Dec 27, 2005
About a year ago I went to a house party with some friends an ended up getting a bj from one of the strippers after drinking to much. The next day when I sobered up I realized what I did and went to my doc to get PEP. He has been my family doctor since i was a kid I am now 24. HE REFUSED. He told me that I wont get hiv that way but to be careful because i might get other stds this way. I immediately went home and started looking up hiv transmission and then called him and told him that I found on the internet that there is an extremly small chance even though there arent any documented cases and that I should come back for PEP to make it an extremely extremely small chance. He REFUSED again said that extremely low means it doesnt happen but it is not 100% immposible given a stretch of the imagination. He then went onto say I should not worry and assured me I didnt get hiv from this encounter. He said again it just doesnt happen that way. I finally believed him and then the shit hit the fan two weeks later. I came down with a high fever(103), slight sore throat, and a small heat rash on my stomach that went away as shrtly after taking the blankets off. Went back to my doctor and he said I probably had the flu or some other bug and told me to take tylenol for the fever. After taking tylenol that night the fever broke and went to 99 but when it broke I had a drenching night sweat(only one). I have been to the doctor one more time since then and he continues to assure me that I did not catch hiv from this type of exposure and that it was flu season. I am just mad that he didnt give me PEP. Do you think my doctor is right in what he did and what he said?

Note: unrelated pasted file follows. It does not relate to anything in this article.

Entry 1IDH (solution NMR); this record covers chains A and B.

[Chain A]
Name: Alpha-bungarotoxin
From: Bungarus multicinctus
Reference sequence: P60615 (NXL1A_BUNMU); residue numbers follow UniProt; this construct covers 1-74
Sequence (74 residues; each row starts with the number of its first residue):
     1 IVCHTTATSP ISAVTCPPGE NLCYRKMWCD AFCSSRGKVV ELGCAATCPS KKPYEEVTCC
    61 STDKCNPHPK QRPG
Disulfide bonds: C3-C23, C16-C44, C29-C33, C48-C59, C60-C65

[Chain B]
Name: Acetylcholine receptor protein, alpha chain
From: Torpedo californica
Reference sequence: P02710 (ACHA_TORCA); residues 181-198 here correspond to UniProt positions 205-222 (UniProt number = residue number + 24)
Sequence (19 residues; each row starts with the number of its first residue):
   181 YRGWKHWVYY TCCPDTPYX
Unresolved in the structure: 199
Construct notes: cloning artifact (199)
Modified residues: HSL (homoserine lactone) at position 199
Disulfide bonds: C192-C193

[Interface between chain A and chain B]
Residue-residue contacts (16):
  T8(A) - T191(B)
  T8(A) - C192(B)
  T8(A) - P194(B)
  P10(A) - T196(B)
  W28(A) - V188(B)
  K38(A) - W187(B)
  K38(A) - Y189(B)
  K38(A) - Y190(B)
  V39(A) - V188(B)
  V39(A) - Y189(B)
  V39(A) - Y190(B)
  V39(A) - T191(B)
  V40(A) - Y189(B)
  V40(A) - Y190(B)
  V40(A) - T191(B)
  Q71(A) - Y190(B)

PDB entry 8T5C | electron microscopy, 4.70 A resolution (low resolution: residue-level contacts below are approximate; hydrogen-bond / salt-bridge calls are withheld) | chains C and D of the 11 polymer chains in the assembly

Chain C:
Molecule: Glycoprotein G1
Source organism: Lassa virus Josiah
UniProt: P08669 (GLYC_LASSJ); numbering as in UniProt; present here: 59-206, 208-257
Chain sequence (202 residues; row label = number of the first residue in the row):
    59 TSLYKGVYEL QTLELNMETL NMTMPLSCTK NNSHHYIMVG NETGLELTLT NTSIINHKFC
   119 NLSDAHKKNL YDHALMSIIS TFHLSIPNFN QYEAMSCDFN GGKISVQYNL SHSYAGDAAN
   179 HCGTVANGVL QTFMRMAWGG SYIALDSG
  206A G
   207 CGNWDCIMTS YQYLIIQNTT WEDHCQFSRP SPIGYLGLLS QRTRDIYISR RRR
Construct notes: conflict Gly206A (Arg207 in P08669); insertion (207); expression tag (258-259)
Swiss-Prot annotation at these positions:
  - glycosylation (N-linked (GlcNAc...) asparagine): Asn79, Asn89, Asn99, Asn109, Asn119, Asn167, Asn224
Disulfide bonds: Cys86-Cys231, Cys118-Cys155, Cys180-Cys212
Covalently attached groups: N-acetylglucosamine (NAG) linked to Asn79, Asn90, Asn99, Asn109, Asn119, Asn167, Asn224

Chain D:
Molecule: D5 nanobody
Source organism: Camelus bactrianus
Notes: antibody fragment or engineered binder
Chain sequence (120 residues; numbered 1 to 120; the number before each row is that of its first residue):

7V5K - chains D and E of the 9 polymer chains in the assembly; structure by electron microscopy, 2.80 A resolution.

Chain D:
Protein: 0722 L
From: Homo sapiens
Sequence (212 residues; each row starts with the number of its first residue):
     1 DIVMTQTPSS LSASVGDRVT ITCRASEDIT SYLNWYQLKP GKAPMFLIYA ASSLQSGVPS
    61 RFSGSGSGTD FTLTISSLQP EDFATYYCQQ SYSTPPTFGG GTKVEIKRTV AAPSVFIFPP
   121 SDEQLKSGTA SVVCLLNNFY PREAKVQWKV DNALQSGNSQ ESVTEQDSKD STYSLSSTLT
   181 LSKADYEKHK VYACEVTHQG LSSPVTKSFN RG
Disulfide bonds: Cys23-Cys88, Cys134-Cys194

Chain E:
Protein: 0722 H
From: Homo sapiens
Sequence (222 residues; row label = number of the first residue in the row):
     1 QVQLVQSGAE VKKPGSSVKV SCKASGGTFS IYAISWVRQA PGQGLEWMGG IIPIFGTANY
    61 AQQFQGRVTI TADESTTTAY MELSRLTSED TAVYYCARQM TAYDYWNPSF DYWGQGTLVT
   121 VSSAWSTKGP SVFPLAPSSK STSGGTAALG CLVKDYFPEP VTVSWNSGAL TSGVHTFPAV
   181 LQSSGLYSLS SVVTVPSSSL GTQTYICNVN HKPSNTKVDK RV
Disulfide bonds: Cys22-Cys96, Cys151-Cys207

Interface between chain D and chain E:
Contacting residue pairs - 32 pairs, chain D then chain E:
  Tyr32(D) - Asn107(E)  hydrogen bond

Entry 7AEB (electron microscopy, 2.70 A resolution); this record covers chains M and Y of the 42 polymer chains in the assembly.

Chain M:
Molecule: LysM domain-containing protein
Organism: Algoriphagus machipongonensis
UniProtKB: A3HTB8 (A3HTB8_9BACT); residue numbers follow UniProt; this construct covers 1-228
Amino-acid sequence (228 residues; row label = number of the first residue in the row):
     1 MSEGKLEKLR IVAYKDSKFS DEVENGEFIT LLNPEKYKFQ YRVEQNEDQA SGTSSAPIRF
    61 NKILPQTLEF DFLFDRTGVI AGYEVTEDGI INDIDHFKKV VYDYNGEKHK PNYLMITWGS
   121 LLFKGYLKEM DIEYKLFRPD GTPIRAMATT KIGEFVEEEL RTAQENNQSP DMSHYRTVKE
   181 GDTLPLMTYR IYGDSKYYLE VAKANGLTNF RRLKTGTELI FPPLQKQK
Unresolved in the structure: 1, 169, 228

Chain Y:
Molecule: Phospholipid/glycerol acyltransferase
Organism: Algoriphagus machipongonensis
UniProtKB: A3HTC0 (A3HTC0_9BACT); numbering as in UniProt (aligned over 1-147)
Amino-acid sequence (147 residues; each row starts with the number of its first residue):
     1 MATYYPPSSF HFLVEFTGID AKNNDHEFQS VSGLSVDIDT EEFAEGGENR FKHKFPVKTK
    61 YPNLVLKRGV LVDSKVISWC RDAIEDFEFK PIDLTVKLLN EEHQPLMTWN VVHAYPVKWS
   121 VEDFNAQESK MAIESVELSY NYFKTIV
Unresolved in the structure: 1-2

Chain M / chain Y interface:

| Response from Dr. Frascino
Yes, I agree with your doctor. In a nonoccupational setting, I would only recommend PEP for folks who had an exposure that represented a substantial risk for HIV transmission to blood, genital secretions or other potentially infected body fluids from a person known to be HIV infected. Your situation would not qualify on several accounts.
When indicated, PEP should be started as soon as possible, and no later than 72 hours from the time of exposure, to have the best chance of success.
I applaud your physician's very rational and reasonable decision and agree you most likely have the flu! If you remained worried, and HIV ELISA test at the three-month mark would be definitive and provide you with peace of mind.
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